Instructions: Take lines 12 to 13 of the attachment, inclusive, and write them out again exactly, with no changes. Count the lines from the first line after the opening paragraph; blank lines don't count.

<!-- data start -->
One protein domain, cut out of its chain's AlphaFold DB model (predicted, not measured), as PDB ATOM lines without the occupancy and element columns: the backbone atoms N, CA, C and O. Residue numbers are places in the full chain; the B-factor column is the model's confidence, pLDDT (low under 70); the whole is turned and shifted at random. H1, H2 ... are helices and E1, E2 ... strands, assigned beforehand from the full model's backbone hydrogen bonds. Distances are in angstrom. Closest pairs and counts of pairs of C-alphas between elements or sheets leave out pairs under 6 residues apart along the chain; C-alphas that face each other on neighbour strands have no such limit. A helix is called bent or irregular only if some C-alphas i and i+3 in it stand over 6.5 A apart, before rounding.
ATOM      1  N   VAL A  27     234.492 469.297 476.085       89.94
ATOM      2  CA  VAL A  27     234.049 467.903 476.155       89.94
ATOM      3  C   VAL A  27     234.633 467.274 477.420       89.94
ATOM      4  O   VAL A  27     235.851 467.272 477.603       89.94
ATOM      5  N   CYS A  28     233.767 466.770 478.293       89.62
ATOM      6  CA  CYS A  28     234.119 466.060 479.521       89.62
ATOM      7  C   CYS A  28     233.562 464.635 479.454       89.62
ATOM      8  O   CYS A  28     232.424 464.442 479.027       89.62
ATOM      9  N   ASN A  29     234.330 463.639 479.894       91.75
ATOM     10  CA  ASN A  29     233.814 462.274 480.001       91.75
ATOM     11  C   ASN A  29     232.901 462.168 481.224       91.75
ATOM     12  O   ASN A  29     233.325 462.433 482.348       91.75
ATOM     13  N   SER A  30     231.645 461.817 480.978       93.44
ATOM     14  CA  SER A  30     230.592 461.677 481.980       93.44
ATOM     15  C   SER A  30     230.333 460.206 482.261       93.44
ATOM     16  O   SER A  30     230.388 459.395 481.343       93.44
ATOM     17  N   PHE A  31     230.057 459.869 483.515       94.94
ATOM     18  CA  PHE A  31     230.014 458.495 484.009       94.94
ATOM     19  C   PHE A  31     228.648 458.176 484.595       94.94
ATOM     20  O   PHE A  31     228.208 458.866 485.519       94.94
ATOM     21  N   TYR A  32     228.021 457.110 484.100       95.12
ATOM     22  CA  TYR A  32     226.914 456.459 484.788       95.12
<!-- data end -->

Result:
ATOM     12  O   ASN A  29     233.325 462.433 482.348       91.75
ATOM     13  N   SER A  30     231.645 461.817 480.978       93.44